Knowing there must be more to Croatia than the fact it was formerly a part of the now-defunct Yugoslavia, and that Croatian soldiers were responsible for inventing the glorified noose known as a necktie (a fact I’ll try not to hold against them), we’re off to investigate!
The skies in Amsterdam are wet, and with Croatia Airlines on strike we’re travelling on a low cost carrier replacement called ‘Livingston Air’. Skeptically boarding the plane, our confidence withers noticing the cockpit door ajar with the captain sitting in his seat busy reading a large manual!
Elated when the landing gear kisses the tarmac of Zagreb’s airport, we hoof it across the street into a smoky pub, and receive slurred directions to our B&B. With our time clocks out of sync, we bus to Jelacica Square for a wander about town, with grotesque gargoyles crouched on the rooftops looking down on us as if they are ready to pounce.
After a much needed eight hours in a bed we collect our rental car. The less than opulent Opal is seemingly sized for gerbils, but we somehow squash in the luggage and ourselves for a soggy five hour drive on tunnel laden roads leading to the Istria peninsula. Polished to a shine by use, the cobbled streets in the town of Rovinj host centuries-old stone and stucco buildings smothered in brilliant bougainvillea blossoms, helping justify this former fishing village’s reputation as one of the most photogenic of all Mediterranean towns.
Respecting the ingredients of the sea, we dine at Anchoras Restaurant, neatly sculpted into the rocks in a sea-kissed location with waves dancing along the shore. Swallows swoop overhead in a sky drowned in yellow, as the setting sun casts its soft rays across the ancient pastel buildings. A few optimistic cats sit glued beneath our table in hopes of an offering. According to Croatian legend, a fish should always swim three times; first in the sea, then in olive oil, and then in wine. Yup, I think we’re going to like it here!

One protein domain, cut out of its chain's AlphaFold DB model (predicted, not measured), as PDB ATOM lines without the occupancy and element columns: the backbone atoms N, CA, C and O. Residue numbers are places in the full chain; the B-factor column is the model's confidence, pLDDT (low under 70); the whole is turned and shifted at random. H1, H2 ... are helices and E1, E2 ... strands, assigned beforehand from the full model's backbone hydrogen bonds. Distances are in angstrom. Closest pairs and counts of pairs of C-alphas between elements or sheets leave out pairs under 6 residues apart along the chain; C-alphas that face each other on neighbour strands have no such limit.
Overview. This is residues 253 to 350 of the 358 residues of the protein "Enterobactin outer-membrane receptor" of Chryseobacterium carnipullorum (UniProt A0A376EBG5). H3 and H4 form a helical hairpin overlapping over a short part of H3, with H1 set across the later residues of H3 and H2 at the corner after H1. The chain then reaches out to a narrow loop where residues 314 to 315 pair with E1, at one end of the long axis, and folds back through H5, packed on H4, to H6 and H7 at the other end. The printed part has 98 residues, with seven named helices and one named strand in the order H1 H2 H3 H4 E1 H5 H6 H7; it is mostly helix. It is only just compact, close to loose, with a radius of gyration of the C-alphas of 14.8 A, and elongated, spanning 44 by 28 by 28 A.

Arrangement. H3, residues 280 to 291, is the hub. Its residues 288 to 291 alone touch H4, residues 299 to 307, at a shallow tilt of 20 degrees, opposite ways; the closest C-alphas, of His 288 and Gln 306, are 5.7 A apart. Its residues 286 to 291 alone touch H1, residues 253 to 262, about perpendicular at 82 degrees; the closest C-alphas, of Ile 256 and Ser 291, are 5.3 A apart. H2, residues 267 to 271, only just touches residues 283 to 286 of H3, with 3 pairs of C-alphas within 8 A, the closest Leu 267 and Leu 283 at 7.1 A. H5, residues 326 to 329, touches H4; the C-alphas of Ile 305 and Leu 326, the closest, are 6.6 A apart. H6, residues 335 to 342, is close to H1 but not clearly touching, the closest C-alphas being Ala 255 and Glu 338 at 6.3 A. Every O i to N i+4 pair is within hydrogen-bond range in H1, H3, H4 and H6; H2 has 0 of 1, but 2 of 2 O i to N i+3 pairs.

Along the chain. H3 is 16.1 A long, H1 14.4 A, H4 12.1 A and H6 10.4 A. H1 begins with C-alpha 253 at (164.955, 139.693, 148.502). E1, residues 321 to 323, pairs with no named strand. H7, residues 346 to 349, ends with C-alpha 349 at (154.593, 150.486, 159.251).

Out on a day trip, we stop for a glass of wine at a quirky and romantic little jazz bar called Kamene Price in the hill town of Bale, before pushing on to the town of Pula for a wander about its 2000 year old colosseum. This white stoned spectacle is one of the world’s best surviving Roman amphitheaters, and to us, equally as impressive as its sibling in Rome.
Completing today’s ‘hat trick’ is a stop in the town Vodnjan, the center of a famous olive producing region in South Istria. We’re told the best extra virgin oil is not sold in stores, and with a little persuasion we acquire directions to the crème de la crème of oil makers, who only sells her stash privately. Knocking on the large wooden doors of the old house, we’re greeted by a woman speaking no English at all.
We convey our message of wanting to purchase some of her oil and she nods, taking us down steep stairs into her cellar. Enormous stainless vats of oil cover the floor, and diplomas decorating the walls confirm the quality of her product. Scooping the oil out of a voluminous vat, she proceeds to bottle, cap, and label it right on the spot! These little spur of the moment discoveries are the tonic of travel.
Returning to Rovinj, we take a bottle of wine for a stroll along a seaside path with a fragrance of pine trees hanging in the air. On the Adriatic shore we take a seat on the rocks, and caressing our glasses of vino, watch traditional wooden fishing boats chug back into harbour as the sun begins bathing in the ocean.
With a pewter sky full of incontinent clouds, we begin our day in the bland town of Porec, oddly pronounced as ‘porridge’. I suppose my dislike of the place is natural, since I loathe porridge almost as much as Brussel sprouts as a food source. While it may be a perfectly suitable meal for a bear, I find porridge nothing more than a slimy vegetarian mush, capable of provoking my stomach lining to hurl itself into the back of my throat. A gruel and unusual punishment!
After buying strawberries and apricots from a market, we leave for the mountaintop town of Motovun. However, with zero road signage we’re forced to stop in one of the villages to ask directions. I find an older guy who can’t speak English, but when I point to the town on the map, he splays his hand to indicate five, and says ‘kilo’; followed by ‘flush-flush’ while waving his arm towards an intersecting road. We later learn he was trying to tell us to turn at the river, and chuckle at his use of ‘flush flush’ to try and convey water.
Motovun overlooks the Mirna River, and strolling through the small 13th century town, serial shopper Christine spots a shop selling truffle oil and quickly gathers numerous bottles for gifts. Fortunately they only weigh a few of ounces each; a most unusual departure from her normal voluminous acquisitions.
After our delightful days roving around Rovijn we motor through a countryside vibrantly painted red with fields of poppies. Many of the anorexic and bendy mountain roads, including one from Sej, are fittingly signed as ‘Serpentina’; likely due to the road’s directional pattern which mimics the path of a soused snake.